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Mastering the 4 Elements of a Night Time Routine

October 13, 2021

Adapted by Savannah Hellwel

Before we go over exactly what the four elements of a night time routine are: allow me to convince you why you need to implement a night time routine for your child immediately.

  • Research shows that children who have set routines demonstrate higher language development, academic achievement, emotional regulation and social functioning.
  • Children who spend time with parents before bed tend to be happier and sleep better.
  • Adults and children both require quiet time to decompress.
  • A bedtime routine increases the likelihood of maintaining the habit into adulthood.

Now that you are thoroughly convinced of the importance of a nighttime routine, let’s explore exactly what that will look like. Every family is different and you should adjust accordingly to what works best for you and your sanity.

The bedtime routine should be short and sweet (between 30 and 40 minutes, maximum). Bedtime routines should contain each of the following elements: nutrition, hygiene, communication, and physical contact.

  1. Nutrition: Let’s start the winddown with a healthy snack. This should be a small portion and should vary depending on the age of your child. Be mindful of the amount of fluids that children consume in the hour before bed in order to reduce the likelihood of waking up to use the bathroom.
  2. Hygiene: Brushy brushy brushy! Your child now has snack residue from the delicious and nutritious snack that you provided. It is time to brush teeth. This is a habit that needs to be implemented in early childhood and will be carried on through adulthood to prevent illness and disease. Taking the time to ensure all kids have clean teeth may be a pain right now but it will be worth it if you can avoid dental pain/costs/school absences in the future. Now that the teeth are clean it is time for a bath. A bath before bed can raise the core body temperature and result in a better night’s sleep. This is also a great time for your child to practice independent living skills.
  3. Communication: Now is the time to get your little one bundled up in bed with a story or a song. Keep in mind that this is a time for “twinkle twinkle little star” and not “baby shark disco.” Your child should be relaxed enough to fall asleep. This stage of bedtime is especially important because research suggests that reading aloud to your children is linked to language and cognitive development. It also gives you the opportunity to have all your attention on your child without any distractions.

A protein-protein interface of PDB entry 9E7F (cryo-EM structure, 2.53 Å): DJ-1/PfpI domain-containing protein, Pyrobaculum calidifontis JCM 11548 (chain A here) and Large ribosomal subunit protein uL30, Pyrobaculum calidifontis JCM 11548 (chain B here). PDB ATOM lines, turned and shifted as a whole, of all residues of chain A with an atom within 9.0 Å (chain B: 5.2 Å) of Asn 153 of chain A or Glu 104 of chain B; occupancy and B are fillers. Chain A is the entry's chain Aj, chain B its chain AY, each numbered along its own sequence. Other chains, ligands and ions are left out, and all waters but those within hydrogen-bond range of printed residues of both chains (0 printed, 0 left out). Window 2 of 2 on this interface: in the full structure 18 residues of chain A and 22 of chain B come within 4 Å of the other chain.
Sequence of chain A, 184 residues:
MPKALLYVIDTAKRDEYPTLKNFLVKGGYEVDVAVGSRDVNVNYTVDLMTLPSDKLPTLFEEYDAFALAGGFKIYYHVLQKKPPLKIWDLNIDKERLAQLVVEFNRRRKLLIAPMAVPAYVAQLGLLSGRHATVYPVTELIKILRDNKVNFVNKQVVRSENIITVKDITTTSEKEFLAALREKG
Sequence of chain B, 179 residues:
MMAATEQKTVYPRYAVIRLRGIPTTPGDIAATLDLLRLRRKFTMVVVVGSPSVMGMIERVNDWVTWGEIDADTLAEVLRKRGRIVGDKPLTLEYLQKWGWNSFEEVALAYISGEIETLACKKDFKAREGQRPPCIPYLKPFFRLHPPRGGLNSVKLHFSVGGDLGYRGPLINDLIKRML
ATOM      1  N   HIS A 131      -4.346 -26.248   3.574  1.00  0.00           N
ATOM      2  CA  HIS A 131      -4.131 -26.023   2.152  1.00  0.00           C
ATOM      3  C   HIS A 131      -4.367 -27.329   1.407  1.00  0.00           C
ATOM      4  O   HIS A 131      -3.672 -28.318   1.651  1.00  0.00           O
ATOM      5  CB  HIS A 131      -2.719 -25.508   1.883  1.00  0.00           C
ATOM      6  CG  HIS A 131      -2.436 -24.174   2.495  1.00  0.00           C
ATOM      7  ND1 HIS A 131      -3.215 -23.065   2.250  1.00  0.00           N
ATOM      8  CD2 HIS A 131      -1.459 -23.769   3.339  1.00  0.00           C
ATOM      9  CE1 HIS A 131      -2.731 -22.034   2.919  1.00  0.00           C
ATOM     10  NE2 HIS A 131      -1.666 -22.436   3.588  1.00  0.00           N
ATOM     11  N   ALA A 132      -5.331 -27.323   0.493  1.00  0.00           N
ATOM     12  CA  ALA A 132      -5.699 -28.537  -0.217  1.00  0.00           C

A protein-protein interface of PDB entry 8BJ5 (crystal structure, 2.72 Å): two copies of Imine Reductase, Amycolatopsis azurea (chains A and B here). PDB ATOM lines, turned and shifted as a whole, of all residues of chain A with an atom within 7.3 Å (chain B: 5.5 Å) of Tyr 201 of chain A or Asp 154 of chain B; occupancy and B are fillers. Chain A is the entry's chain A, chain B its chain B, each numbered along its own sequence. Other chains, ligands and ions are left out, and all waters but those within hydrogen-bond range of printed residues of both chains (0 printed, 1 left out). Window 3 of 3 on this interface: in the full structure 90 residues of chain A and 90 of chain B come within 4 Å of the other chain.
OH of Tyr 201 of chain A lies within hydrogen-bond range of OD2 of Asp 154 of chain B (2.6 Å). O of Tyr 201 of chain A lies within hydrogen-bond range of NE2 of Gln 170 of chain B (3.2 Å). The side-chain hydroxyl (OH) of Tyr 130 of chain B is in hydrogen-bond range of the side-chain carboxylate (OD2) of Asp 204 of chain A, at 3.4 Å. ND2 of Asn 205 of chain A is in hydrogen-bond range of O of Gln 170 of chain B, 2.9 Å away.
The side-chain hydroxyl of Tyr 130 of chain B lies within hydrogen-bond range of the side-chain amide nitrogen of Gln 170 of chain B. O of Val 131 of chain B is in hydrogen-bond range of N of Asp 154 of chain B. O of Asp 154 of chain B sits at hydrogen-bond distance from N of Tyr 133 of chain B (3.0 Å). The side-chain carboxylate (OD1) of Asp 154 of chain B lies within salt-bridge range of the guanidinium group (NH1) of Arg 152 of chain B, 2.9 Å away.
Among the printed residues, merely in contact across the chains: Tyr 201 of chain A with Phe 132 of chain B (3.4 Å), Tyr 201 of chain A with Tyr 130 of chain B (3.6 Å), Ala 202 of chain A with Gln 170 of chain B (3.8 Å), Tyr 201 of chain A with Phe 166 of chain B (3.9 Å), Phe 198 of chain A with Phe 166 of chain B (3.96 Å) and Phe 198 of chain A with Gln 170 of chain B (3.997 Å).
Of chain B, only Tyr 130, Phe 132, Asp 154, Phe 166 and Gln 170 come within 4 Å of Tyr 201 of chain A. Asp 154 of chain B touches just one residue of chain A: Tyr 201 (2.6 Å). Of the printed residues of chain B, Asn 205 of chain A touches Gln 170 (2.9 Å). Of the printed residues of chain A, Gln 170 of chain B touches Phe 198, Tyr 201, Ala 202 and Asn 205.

4. Physical contact: In addition to singing or reading with your child, it is a good idea to add some sort of physical contact. Massaging, rocking, or cuddling your child is a perfect opportunity for positive interactions. Continue to stay in touch with the tone of the evening: this should be a soft and slow interaction: no need for dancing and spinning.
  5. Lights out: Turn the lights off and leave the room prior to your child falling asleep. This will allow your child the time and space to become accustomed to falling asleep alone. If your child continuously falls asleep next to you it increases the likelihood that they will awaken in the night and be confused/scared. Falling asleep alone gives them the confidence to know that they are capable of such a feat.

Mindell, Jodi A, and Ariel A Williamson. “Benefits of a Bedtime Routine in Young Children: Sleep, Development, and Beyond.” Sleep Medicine Reviews, U.S. National Library of Medicine, Aug. 2018, www.ncbi.nlm.nih.gov/pmc/articles/PMC6587181/.


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